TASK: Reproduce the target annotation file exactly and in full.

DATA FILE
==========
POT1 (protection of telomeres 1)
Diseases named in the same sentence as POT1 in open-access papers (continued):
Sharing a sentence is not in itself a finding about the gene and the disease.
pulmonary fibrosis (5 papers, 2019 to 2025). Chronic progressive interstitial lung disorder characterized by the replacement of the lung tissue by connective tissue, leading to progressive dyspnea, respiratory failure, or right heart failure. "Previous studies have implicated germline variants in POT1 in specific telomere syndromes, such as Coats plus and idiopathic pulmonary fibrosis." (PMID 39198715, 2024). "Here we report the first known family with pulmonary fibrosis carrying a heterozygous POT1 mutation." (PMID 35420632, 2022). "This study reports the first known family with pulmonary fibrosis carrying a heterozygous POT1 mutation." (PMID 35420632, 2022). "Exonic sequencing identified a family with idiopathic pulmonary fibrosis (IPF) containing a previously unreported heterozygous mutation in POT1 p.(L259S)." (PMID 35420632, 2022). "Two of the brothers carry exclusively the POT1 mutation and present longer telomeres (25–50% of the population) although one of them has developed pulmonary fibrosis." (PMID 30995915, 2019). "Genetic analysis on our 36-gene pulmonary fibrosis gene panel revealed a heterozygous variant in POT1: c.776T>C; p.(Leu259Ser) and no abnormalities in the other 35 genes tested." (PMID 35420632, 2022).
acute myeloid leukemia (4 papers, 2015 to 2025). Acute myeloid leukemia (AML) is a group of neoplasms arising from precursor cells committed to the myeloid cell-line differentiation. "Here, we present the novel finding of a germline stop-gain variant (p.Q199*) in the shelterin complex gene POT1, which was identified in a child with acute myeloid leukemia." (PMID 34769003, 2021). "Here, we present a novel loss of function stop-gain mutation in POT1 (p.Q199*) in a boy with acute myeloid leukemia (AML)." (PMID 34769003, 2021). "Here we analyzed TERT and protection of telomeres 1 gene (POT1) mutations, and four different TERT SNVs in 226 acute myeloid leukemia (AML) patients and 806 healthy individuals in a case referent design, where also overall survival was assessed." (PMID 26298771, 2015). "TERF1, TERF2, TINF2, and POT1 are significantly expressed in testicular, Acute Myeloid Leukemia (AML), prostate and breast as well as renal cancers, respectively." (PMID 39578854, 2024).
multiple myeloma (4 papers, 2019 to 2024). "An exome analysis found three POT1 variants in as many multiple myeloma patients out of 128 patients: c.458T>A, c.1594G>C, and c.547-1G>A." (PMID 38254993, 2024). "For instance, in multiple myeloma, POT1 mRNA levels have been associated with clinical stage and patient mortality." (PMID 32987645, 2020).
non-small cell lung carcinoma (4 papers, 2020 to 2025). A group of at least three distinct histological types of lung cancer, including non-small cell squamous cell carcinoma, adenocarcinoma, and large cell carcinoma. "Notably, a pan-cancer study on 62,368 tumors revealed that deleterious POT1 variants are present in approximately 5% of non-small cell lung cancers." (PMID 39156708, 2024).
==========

POT1 (protection of telomeres 1)
Diseases named in the same sentence as POT1 in open-access papers (continued):
Sharing a sentence is not in itself a finding about the gene and the disease.
pulmonary fibrosis (5 papers, 2019 to 2025). Chronic progressive interstitial lung disorder characterized by the replacement of the lung tissue by connective tissue, leading to progressive dyspnea, respiratory failure, or right heart failure. "Previous studies have implicated germline variants in POT1 in specific telomere syndromes, such as Coats plus and idiopathic pulmonary fibrosis." (PMID 39198715, 2024). "Here we report the first known family with pulmonary fibrosis carrying a heterozygous POT1 mutation." (PMID 35420632, 2022). "This study reports the first known family with pulmonary fibrosis carrying a heterozygous POT1 mutation." (PMID 35420632, 2022). "Exonic sequencing identified a family with idiopathic pulmonary fibrosis (IPF) containing a previously unreported heterozygous mutation in POT1 p.(L259S)." (PMID 35420632, 2022). "Two of the brothers carry exclusively the POT1 mutation and present longer telomeres (25–50% of the population) although one of them has developed pulmonary fibrosis." (PMID 30995915, 2019). "Genetic analysis on our 36-gene pulmonary fibrosis gene panel revealed a heterozygous variant in POT1: c.776T>C; p.(Leu259Ser) and no abnormalities in the other 35 genes tested." (PMID 35420632, 2022).
acute myeloid leukemia (4 papers, 2015 to 2025). Acute myeloid leukemia (AML) is a group of neoplasms arising from precursor cells committed to the myeloid cell-line differentiation. "Here, we present the novel finding of a germline stop-gain variant (p.Q199*) in the shelterin complex gene POT1, which was identified in a child with acute myeloid leukemia." (PMID 34769003, 2021). "Here, we present a novel loss of function stop-gain mutation in POT1 (p.Q199*) in a boy with acute myeloid leukemia (AML)." (PMID 34769003, 2021). "Here we analyzed TERT and protection of telomeres 1 gene (POT1) mutations, and four different TERT SNVs in 226 acute myeloid leukemia (AML) patients and 806 healthy individuals in a case referent design, where also overall survival was assessed." (PMID 26298771, 2015). "TERF1, TERF2, TINF2, and POT1 are significantly expressed in testicular, Acute Myeloid Leukemia (AML), prostate and breast as well as renal cancers, respectively." (PMID 39578854, 2024).
multiple myeloma (4 papers, 2019 to 2024). "An exome analysis found three POT1 variants in as many multiple myeloma patients out of 128 patients: c.458T>A, c.1594G>C, and c.547-1G>A." (PMID 38254993, 2024). "For instance, in multiple myeloma, POT1 mRNA levels have been associated with clinical stage and patient mortality." (PMID 32987645, 2020).
non-small cell lung carcinoma (4 papers, 2020 to 2025). A group of at least three distinct histological types of lung cancer, including non-small cell squamous cell carcinoma, adenocarcinoma, and large cell carcinoma. "Notably, a pan-cancer study on 62,368 tumors revealed that deleterious POT1 variants are present in approximately 5% of non-small cell lung cancers." (PMID 39156708, 2024).